REVIEW: Rules of the Game by Sandy James
“Kathryn West has it all–she’s a confident, bestselling author living it up in New York City. Too bad she doesn’t actually exist, and is only timid Maddie Sawyer’s pseudonym. Determined to attend her high school reunion with a man right out of one of her racy romance novels, she plots to find a sexy bad boy who’s up to Kathryn’s standards.
She finds Mr. Perfect shooting pool in a biker bar. He’s a blue-collar hunk who just happens to look great in leather. But the mysterious Scott Brady has some rules of his own: he won’t agree to her deal unless she poses as his girlfriend in front of his family and friends first.
As the reunion nears, Maddie tries to maintain her carefree façade, knowing she’ll soon face some old ghosts. She’s torn between her growing attraction to Scott and the nagging feeling that he’s hiding something important. Will she still want him when she finds out his secret? What about when he discovers hers?”
Dear Ms James,
I was interested in this book for a couple of reasons. First it sounded like it could be cute fun. Also, it seemed like Maddie had made the break from Small Hometown to Big City and was lovin’ it. Yeah, and the bad boy too. But….but…but…
For first 60 pages – where’s the conflict? Maddie and Scott seem to fall into insta-love. He’s freaken perfect – handsome, rugged, loves her pets, plays well with others, looks hot, has manners, loves and raised his siblings, is willing to delay sexual gratification, has endless patience teaching Maddie to drive his beloved “still in restoration” car (a 1967 Mustang so I know this guy is serious about her) and speaks in grammatically correct sentences.. what’s not to love? Clone this man and make a fortune. But where’s the conflict aside from Maddie wondering what he does to earn a living?
Then, I wanted conflict and, suddenly! I got it. Tons of it dropped on my head and Scott’s. First Maddie’s skeleton-in-the-form-of-an-asshole high school attacker appears in the picture and then – an even bigger bombshell – the result of that attack. Now I’m swimming in all the conflict and, once again, Scott is almost too good to be true. Sure I’d love a guy like this if I were in Maddie’s shoes right now but Scott is almost eerily perfect, close to robotically so. His only faults are snoring too loudly and (initially) his profession. Yeah, he sounds great on paper but that’s just it – he doesn’t sound real. Even unconditional love givers have a few faults. He even says “I love you” first. What a guy.
I’m not sure it makes sense to me that Maddie is so anxious to go to her class reunion that she goes to the trouble of finding a stand-in bad boy boyfriend and then that she’s having a near panic attack at the thought of going and then almost has one when she gets there and sees the instigator of her teenage trauma. Why go back at all? Yet the next night she confronts this person with righteous anger. Too fast a turn around for someone with her emotional baggage? The way she eventually deals with him and gets him out of her life is smart fast thinking. You do mention that it took Maddie a long time to allow physical intimacy in her life which makes sense given what happened to her.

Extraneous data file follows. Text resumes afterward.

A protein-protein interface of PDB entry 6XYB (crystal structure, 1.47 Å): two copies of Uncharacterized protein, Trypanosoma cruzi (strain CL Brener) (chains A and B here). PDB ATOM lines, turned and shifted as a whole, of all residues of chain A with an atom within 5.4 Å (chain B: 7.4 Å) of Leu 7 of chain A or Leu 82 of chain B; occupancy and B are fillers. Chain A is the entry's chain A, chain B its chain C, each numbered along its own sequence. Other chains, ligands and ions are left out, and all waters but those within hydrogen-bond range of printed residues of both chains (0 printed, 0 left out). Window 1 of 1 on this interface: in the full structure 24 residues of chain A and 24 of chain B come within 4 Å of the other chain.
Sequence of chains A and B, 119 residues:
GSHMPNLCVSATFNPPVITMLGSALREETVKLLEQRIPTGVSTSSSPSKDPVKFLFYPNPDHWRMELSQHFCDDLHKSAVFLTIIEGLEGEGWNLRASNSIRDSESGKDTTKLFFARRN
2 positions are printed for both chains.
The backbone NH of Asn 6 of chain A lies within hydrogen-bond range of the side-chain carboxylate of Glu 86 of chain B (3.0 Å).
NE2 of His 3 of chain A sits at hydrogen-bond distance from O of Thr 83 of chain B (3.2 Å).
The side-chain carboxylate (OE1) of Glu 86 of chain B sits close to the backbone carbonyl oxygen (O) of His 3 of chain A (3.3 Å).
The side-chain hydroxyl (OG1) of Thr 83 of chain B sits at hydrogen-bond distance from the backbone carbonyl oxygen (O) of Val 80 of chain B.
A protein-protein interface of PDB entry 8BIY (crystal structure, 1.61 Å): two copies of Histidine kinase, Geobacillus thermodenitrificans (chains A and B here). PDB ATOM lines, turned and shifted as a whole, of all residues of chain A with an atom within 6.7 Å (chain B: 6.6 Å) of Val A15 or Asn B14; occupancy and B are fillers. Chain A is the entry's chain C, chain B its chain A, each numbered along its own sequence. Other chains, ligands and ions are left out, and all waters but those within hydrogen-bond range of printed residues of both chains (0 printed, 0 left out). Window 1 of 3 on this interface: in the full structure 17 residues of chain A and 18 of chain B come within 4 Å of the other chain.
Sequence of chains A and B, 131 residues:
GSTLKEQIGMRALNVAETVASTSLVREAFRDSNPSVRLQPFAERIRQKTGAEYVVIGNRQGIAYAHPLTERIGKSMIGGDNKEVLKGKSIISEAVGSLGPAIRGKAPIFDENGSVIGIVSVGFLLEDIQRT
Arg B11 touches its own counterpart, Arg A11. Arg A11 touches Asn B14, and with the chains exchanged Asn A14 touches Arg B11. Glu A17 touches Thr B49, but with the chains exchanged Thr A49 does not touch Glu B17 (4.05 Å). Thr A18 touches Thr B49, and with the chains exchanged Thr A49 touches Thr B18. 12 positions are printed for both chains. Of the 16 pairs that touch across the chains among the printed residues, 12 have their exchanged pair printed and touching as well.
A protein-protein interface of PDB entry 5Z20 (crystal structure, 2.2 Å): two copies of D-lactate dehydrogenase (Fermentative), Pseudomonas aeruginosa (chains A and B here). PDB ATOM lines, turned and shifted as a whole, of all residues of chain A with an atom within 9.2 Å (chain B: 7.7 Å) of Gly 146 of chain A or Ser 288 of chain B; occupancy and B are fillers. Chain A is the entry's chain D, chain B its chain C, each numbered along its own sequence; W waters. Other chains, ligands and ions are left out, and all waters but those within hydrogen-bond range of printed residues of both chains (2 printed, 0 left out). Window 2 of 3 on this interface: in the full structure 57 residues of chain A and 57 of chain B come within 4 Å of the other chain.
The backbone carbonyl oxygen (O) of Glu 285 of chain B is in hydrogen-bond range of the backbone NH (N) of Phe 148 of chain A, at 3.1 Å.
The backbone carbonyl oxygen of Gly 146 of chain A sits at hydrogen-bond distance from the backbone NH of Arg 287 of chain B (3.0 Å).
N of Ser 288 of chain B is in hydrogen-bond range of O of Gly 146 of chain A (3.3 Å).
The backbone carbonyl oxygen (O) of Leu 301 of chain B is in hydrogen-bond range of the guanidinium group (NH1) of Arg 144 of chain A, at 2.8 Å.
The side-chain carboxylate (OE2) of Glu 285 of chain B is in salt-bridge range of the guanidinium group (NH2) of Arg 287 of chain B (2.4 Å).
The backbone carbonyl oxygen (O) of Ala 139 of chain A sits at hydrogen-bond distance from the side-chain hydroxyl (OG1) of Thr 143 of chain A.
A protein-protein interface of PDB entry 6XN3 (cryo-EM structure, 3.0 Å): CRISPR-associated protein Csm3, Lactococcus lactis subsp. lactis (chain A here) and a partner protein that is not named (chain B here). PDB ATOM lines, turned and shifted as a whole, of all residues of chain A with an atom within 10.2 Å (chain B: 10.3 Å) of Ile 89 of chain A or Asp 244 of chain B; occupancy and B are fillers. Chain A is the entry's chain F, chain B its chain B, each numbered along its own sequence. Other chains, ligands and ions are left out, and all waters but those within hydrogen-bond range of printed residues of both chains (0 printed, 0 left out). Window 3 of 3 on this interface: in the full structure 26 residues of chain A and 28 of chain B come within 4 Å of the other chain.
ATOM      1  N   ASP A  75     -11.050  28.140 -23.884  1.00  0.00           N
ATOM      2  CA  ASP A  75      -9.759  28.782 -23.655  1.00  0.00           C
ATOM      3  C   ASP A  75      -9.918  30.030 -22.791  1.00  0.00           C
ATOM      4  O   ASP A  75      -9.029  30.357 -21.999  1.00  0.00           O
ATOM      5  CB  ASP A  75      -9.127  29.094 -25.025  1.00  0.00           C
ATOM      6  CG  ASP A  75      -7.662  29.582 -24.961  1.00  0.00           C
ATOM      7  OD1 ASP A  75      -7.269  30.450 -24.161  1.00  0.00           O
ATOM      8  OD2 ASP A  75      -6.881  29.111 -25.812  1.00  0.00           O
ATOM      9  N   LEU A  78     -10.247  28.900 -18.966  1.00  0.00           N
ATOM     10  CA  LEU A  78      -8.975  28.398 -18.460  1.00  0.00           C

At one point Maddie says of herself that “You’re a fucking idiot.” Yep, that about covers it. Maddie truly is a heroine who has a ton of growth to go through before getting her HEA. On the one hand, I applaud your skill in making her such a fuck-up who needs to change and grow. On the other hand, there were plenty of places in the story were I wanted to smack her or shake her or both. Scott truly is a forgiving man. I can forgive his, almost, lone comment to Maddie to “Grow up.” Maddie’s primary reaction to conflict or trouble is to run. She runs from Craig, she runs from Eli, she turns off her phone and basically runs from her mother’s calls and then later on she runs from Scott’s calls. Maddie does a runner a lot of times. And she finally admits to herself that her relocation to NYC years ago was running from her old life. I think, I hope, that by the end of the book, she’s realized this trait and has fixed it.
Maddie’s loathing of defense lawyers might sound extreme but – given how important her brother was to her, and that he was killed when she was at a very impressionable age and that she’s nurtured this feeling for years, I can understand it. But, yes there always has to be one with me, hasn’t she encountered other lawyers over the years to tone down her anger? Even if they’re not defense lawyers…
The way Maddie ultimately bonds with Eli is in keeping with their mutual interest in art and being creative. Maddie’s confusion over how to deal with Eli suddenly being in her life seems realistic for someone who hasn’t seen him in years and has to learn how to relate. Eli ends up playing a pivotal role in getting Maddie to reassess how she feels about what Scott does and begin to see the shades of gray in life.
Maddie starts out wanting to be her pen name alter ego Kathryn West – from the blurb, I had imagined this would be a more slapstick type book but after Maddie’s initial quest for a bad boy to go with her to the reunion, the whole West thing was dropped until almost the end of the book where it does figure into Maddie’s change. Still, for it being so prominent a part of the book description – why the drop for so long? I began the book thinking I was getting mainly lighthearted and flirty fun. Turns out there’s a bunch more angst which is okay but required a mental readjustment from me as things got more involved. In the end, Maddie does seem like she’s on the road to getting over her past and welcoming her future. But I just wish that I could believe that her Mr. Perfect wasn’t a life sized Ken doll. C